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JULY 25, 1955
People and Places
(Continued from page 2)
Electrician Ernest Austin spent his vacation recently in Key West,
Miami and Fort Lauderdale, Fla.
Fred Rockett, millwright, spent the week of July 4 in Lyons, Ga.,
visiting his mother, Mrs. Daisy Rockett.
Paul Nolen, electrician, and Mrs. Nolen visited in Fontana Dam,
N. C. and Maryville, Tenn., during their vacation.
William Spencer, electrician, and Mrs. Faye Spencer spent their
vacation in Fort Lauderdale, Miami and Daytona Beach, Fla.
Homer Harmon, painter forman, Mrs. Marmon, and their daughter
Lola Mae visited the Cherokee Indian Reservation at Cherokee recently.
John S. Mitchell, carpenter foreman, and Mrs. Mitchell- spent their
vacation at Gatlinburg, Tenn.
Mrs. Louise Henson, wife of Mechanic W. G. Henson, Jr., spent the
■sveek of July 10 at Pensacola, Fla., visiting relatives.
Mrs. Bryant Elders, wife of Plumber Bryant Elders, has returned
to her home after being a patient at Garrison General Hospital.
Alvin Dill, Foreman of the Department of Sanitation, Mrs. Dill,
and Mr. and Mrs. Jack Dill spent the week of June 20 at Daytona
Electrician Scott McCarter and Mrs. McCarter had as their
guests for a week, Mr. and Mrs. Virgil Hastings and daughter of
Quincy, 111. Mr. and Mrs. Hastings are the parents of Mrs. McCarter.
Edgar Foy, lathe operator, Mrs. Foy, their daughter, Mary Rose,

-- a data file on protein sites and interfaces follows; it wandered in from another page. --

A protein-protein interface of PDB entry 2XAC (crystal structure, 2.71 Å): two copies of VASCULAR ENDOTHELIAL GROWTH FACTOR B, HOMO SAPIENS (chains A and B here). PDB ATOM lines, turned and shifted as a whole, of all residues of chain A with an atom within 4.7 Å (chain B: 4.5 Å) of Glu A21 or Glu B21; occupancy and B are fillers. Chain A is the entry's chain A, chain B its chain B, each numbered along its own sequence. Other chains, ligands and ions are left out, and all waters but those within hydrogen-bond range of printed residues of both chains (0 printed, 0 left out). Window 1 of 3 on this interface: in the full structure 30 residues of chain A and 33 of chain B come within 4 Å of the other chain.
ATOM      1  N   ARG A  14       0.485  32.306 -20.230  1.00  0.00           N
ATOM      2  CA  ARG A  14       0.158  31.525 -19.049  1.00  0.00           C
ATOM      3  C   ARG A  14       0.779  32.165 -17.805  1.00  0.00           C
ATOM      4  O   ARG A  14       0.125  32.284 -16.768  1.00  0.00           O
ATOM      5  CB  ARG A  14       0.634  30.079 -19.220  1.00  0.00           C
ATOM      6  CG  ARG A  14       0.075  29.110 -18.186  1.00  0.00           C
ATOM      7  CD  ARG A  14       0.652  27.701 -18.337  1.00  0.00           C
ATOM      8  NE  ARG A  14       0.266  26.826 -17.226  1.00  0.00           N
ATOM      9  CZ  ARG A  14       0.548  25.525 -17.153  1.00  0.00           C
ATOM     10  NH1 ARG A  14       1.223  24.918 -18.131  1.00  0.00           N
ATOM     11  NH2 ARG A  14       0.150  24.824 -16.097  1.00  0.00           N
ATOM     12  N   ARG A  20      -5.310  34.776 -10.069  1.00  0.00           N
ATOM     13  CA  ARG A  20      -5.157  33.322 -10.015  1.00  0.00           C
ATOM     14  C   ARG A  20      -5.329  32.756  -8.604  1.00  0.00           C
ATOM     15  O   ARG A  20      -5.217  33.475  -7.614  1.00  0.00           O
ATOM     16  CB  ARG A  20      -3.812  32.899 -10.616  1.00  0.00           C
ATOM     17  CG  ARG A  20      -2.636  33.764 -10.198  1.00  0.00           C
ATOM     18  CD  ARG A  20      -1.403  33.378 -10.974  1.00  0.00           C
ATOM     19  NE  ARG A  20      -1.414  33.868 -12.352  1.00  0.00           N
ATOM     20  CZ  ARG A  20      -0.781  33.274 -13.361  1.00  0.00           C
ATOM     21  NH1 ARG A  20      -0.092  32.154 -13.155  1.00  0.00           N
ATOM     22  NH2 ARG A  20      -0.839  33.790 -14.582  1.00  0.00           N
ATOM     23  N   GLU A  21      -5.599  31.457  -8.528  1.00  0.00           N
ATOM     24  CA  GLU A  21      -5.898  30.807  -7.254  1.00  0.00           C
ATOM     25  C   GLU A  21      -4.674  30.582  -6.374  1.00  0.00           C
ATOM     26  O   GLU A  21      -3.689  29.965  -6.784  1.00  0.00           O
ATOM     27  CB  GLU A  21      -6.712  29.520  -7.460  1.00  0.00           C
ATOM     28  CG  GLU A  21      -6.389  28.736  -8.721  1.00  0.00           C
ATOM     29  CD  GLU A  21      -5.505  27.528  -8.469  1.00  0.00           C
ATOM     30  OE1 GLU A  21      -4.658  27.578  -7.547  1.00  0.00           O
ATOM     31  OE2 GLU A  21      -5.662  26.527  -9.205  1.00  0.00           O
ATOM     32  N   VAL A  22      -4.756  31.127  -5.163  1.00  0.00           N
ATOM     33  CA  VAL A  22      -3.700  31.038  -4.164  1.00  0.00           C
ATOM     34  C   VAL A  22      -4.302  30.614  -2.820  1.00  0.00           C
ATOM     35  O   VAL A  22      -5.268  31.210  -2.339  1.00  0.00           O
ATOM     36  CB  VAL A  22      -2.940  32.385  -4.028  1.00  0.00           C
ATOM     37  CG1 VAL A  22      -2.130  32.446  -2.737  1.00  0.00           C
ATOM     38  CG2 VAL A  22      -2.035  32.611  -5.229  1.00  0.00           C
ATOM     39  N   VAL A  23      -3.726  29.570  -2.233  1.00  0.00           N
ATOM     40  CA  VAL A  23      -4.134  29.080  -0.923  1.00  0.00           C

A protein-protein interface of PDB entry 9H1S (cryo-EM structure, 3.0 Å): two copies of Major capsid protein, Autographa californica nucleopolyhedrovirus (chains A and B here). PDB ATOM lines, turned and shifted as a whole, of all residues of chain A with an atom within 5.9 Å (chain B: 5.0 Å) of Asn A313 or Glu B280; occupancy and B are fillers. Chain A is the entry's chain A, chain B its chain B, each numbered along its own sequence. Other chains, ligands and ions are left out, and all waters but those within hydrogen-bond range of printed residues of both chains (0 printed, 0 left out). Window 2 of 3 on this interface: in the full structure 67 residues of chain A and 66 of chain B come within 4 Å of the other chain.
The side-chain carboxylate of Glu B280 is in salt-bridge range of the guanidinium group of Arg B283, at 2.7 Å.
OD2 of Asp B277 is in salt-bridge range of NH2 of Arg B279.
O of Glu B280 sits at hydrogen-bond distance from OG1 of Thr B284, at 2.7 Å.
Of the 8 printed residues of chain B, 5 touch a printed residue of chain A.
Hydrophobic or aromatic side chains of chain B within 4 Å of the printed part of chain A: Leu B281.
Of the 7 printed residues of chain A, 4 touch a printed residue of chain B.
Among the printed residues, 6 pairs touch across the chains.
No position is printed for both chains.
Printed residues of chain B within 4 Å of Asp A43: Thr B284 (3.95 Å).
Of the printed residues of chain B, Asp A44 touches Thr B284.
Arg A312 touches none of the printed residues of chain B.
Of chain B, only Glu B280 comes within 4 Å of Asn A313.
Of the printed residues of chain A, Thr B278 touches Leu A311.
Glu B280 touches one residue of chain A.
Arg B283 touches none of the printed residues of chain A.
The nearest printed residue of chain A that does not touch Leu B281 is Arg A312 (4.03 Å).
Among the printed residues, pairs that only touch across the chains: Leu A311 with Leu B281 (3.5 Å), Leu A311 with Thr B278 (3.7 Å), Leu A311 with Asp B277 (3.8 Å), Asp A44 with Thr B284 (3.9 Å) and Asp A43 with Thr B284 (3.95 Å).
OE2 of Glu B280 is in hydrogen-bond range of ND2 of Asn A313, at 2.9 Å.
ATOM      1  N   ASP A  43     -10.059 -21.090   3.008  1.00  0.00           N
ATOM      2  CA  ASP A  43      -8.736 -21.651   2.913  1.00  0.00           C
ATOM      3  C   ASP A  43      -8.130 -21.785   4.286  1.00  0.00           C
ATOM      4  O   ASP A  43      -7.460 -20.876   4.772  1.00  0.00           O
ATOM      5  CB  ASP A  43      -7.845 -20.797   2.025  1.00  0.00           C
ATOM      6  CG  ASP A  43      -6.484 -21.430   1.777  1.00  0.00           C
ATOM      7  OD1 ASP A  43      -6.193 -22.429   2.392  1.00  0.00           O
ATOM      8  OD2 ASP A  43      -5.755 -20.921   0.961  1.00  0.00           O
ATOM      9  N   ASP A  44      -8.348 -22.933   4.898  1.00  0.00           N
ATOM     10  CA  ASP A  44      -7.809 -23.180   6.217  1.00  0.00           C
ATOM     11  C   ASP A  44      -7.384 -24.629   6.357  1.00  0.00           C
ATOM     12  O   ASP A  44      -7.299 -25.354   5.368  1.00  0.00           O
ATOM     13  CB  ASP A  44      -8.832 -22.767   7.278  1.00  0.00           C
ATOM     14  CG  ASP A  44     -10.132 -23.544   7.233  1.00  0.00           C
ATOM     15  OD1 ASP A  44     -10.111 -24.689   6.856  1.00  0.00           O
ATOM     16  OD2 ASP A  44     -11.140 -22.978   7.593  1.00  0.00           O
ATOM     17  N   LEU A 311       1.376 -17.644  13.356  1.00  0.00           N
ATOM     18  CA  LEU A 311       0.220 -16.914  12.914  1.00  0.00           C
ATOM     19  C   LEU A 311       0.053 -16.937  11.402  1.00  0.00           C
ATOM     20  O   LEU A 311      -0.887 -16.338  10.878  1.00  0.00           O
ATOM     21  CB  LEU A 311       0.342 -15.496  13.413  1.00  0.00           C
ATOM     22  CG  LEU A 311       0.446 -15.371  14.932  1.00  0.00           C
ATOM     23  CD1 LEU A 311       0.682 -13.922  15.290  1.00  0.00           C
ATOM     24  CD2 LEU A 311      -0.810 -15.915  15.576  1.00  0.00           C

and Sara Hogue, spent a week at Myrtle Beach, S. C., recently.
Mrs. Rosie Francum, tool room clerk, spent five days in Wash
ington, D. C., recently, visiting her daughter, Peggy, who was a
patient at Sibley Memorial Hospital.
Miss Nina Milton, smash hand, spent a week in early July visiting
relatives in Thomasboro, Ga. She saw the Ida Cason Callaway Gardens.
Back at work after vacation are Mrs. Earline Gordon and Mrs.
Mrs. Margaret Parris visited a daughter in Bryson City, N. C.,
Biddy Team Is Undefeated
THE BIDDY BASEBALL TEAM, of the Western League, was
undefeated as of July 22.
In the picture, front row, from left are: Jimmy Ipock, Ronnie
Hass, Danny Jordan, Mike Conrad, Hal Dean Crawford, Mack Sneed,
Jerry Brooks and Bruce Guffey,
Second row: Mike Lunsford, Glenn Rogers, Randy Lewis, Billy
Griggs, LeRoy McDonald, Donald Easier, Van Riley, Paul Short,
.Ir., and Johnny Jones.
Third row: Vance Ipock, Ralph Huffstetler, Tommy Ipock. Don
Tate, Keith Jones and Arthur Barber were not present when this
picture was made.
EIGHTEEN SONS of Firestone employees make up the Teener
League Team this season. First row, from left: Jack York, Ken
Bolick, Curtis Williams, Steve Buchanan, M. C. Huffstetler, Bunny
Jordan and Bucky Lewis.
Second row: Paul Johnson, Wayne Teal, Earl Sutton, Bunny
Childress, Roland Conrad, Jack Moore and Jack Wilson. Donald
Honeycutt, Buford Turner and Gene Dodgen, members of the team,
were not present for this photograph.
AMONG the growing number of employees
who are enjoying a revival of interest in the
ancient game are Oleen Weaver (left) and Eula
Dunlevy, both of Cotton Weaving.